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I have been trying to solve this NMR question for about four hours and I feel like I'm always really close but never manage to find the perfect combination.

Anyway here's the info in the question

Formula is $\ce{C11H14O2}$

1.triplet at 2.4 ppm (2H)

2.singlet at 3.3 ppm (3H)

3.triplet at 3.5 ppm (2H)

4.doublet at 7.4 ppm (2H)

5.doublet at 7.5 ppm (2H)

6.singlet at 2.0 ppm integrates for 3H

I have tried a number of structures and the one I feel i got very close to was this one, each number on the side corresponds to the signal that I think it is. The X is just the area where I know i am missing a bond, I just don't know how to seal it up.

enter image description here

Edit: After the advice given by you all, I came up with this structure which seems to be pretty sound

enter image description here

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  • $\begingroup$ Do the doublet and triplet come with coupling constants, or signals that can be picked to be translated in such? $\endgroup$ – Martin - マーチン Apr 22 '15 at 17:44
  • $\begingroup$ unfortunately the information I have written is the only info available in the question. I just assumed that the triplet at 3.5 and the singlet at 3.3 were very close in proximity due to the similar peak values $\endgroup$ – Matthieu Kratz Apr 22 '15 at 17:47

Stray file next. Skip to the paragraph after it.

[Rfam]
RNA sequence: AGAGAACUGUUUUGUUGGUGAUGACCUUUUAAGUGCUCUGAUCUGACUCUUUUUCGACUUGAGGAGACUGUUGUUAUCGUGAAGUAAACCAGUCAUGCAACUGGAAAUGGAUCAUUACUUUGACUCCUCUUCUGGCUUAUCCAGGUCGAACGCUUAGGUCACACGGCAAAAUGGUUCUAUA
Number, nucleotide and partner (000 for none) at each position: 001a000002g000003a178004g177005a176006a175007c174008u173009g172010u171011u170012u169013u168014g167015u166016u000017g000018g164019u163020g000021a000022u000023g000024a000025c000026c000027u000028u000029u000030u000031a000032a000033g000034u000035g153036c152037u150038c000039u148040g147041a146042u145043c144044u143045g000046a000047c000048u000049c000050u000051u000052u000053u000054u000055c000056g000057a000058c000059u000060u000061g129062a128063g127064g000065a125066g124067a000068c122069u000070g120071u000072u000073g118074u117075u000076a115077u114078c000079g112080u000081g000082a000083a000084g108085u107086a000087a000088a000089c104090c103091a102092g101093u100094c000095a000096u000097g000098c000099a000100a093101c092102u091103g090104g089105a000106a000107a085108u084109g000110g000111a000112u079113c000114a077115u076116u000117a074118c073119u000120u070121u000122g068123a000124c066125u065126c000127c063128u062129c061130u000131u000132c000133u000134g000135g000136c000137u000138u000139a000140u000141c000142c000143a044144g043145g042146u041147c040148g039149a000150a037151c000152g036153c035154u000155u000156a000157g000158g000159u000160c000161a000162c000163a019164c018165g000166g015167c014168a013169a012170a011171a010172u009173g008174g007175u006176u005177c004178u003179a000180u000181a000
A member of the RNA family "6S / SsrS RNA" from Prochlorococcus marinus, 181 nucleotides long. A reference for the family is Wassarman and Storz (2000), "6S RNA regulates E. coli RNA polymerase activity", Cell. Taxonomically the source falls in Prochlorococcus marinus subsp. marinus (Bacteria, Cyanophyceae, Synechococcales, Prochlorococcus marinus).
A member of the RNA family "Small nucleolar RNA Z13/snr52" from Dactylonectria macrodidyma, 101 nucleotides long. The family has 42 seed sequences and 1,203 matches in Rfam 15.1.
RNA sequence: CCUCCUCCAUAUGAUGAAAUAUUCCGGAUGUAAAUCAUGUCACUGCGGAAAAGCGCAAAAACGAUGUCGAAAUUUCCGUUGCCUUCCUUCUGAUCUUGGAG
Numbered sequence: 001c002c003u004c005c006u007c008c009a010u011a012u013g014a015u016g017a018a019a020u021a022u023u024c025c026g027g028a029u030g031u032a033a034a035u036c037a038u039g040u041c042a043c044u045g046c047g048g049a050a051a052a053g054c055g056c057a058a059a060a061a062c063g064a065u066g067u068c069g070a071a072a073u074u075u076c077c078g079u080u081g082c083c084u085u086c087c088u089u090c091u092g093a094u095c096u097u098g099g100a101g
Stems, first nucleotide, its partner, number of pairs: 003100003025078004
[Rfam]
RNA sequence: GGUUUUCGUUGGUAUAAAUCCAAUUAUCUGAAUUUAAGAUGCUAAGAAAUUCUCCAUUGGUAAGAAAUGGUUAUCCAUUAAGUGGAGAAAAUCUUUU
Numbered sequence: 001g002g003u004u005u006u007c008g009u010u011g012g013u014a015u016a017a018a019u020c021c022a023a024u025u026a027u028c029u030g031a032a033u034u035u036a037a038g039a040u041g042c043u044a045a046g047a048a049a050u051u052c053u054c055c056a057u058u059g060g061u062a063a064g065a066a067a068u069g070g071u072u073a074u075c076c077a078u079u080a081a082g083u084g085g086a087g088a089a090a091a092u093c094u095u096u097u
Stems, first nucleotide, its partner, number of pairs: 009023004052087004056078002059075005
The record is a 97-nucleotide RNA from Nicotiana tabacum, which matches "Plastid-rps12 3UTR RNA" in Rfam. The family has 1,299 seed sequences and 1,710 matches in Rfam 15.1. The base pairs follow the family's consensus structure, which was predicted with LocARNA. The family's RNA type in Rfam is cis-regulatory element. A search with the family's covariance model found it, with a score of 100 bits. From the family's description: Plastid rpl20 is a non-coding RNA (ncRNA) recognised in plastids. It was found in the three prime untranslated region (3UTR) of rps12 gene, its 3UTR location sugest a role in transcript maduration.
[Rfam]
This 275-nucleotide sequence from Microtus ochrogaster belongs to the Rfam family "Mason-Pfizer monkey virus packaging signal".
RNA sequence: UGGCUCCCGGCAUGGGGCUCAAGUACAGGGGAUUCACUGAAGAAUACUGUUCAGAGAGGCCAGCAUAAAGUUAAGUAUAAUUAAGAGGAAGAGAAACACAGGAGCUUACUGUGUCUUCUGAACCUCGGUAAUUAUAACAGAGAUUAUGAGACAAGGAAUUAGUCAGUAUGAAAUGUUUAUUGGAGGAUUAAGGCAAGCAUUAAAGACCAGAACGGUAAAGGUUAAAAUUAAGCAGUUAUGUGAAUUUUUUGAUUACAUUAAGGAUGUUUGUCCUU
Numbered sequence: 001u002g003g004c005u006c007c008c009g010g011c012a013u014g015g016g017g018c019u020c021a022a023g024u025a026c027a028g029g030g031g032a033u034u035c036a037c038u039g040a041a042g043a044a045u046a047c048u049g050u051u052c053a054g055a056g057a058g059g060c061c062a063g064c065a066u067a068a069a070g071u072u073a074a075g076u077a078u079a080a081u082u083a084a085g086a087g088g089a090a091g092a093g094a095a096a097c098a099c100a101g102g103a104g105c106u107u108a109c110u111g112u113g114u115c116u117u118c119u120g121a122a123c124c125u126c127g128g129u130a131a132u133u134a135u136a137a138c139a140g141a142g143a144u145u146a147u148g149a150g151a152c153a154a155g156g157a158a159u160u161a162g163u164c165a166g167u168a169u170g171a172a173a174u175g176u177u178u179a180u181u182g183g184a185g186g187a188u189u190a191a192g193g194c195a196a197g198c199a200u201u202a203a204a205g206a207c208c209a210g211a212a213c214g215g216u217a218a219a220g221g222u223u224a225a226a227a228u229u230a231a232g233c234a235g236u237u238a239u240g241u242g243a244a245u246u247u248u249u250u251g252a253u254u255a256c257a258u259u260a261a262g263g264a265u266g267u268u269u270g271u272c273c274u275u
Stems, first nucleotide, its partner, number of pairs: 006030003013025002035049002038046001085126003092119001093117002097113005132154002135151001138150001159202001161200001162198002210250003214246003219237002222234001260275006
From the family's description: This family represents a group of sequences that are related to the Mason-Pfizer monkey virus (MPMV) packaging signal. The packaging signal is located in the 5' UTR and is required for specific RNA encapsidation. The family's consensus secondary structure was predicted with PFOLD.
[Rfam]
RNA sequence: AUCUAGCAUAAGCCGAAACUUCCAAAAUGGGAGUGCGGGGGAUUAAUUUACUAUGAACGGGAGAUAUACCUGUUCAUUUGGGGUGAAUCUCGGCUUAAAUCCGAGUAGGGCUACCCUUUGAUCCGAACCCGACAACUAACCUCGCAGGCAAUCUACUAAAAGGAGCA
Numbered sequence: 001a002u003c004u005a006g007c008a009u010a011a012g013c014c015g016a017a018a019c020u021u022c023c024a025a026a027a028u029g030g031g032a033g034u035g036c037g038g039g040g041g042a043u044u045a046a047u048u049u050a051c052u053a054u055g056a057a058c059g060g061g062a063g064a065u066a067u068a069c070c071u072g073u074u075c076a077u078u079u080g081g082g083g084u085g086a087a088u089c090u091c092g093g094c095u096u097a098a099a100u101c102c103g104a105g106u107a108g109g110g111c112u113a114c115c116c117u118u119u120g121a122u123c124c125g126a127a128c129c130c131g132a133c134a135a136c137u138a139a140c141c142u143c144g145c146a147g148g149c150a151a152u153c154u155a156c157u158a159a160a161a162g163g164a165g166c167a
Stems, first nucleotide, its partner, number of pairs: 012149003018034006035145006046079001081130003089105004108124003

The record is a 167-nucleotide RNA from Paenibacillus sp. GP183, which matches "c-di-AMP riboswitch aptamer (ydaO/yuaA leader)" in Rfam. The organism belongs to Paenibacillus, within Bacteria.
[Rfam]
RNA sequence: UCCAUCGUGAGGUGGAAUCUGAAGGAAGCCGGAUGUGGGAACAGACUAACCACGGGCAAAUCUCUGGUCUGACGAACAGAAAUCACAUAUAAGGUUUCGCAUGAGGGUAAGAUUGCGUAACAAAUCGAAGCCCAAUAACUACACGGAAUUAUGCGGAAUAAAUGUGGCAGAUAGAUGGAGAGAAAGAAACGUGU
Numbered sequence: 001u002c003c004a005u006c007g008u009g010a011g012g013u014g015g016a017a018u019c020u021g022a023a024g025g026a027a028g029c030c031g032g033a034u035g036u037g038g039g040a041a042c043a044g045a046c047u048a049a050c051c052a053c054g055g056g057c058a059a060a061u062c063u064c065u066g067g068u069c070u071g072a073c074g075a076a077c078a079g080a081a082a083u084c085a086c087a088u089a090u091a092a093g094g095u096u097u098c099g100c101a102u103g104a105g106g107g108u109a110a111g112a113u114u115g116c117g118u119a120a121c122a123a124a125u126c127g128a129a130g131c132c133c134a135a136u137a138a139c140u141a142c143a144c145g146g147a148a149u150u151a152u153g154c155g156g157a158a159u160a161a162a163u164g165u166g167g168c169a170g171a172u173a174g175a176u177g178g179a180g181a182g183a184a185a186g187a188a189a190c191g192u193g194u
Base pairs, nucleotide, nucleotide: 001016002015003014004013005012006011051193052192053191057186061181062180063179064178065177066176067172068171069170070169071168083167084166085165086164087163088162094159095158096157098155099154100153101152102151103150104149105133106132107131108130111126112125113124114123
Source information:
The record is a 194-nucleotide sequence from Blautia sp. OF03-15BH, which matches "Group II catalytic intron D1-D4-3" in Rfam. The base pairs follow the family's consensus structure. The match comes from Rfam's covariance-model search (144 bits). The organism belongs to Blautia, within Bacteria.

• $\begingroup$ I just wanted to make that sure. If it is not given in the question itself, then it is usually also not necessary for the problem to be solved. That assumption you make is very reasonable. We have a couple of experts on the network, I am pretty sure, this question won't be without answer long. $\endgroup$ – Martin - マーチン Apr 22 '15 at 17:52
  • $\begingroup$ I do hope so, the real problem I am having with this question is managing to satisfy the atom count, I just can't find a combo of proper peak strucutre and atom that works.... $\endgroup$ – Matthieu Kratz Apr 22 '15 at 17:55
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    $\begingroup$ Are you using table with NMR values - you really should. $\endgroup$ – Mithoron Apr 22 '15 at 18:03
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  1. Calculate your DBEs (double bond equivalents):

\[\mathrm{DBE} = \frac{2c-h+2}{2} = \frac{2\cdot 11 - 14 +2}{2} = 5\] Note that a benzene has 4 DBEs!

  1. Shifts at 7.5 ands 7.4 are definitely not alkine protons. Aromatic protons are more likely, aren't they?
  2. Largest couplings between benzene protons are typically ortho couplings. How large are they in your case?
  3. Two sets of doublets at 7.5 and 7.4 ppm might indicate a 1,4-disubstituted benzene. You might want to play with some increment rules here.
  4. You have two triplets at 3.5 and 2.4 ppm with each 2 H. These might be two neighbouring methylene groups in $\ce{C_{aryl}-CH2-CH2-O-R}$.
  5. R in (5) might be $\ce{CH3}$.
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    $\begingroup$ Thank you very much, I was way too focusd on getting a linear structure that I totally forgot about trying an aromatic structure. $\endgroup$ – Matthieu Kratz Apr 22 '15 at 18:28
  • $\begingroup$ Your DBE's are the same as what I call Index of hydrogen deficiency (IHD), right? $\endgroup$ – gannex Nov 20 '16 at 2:18

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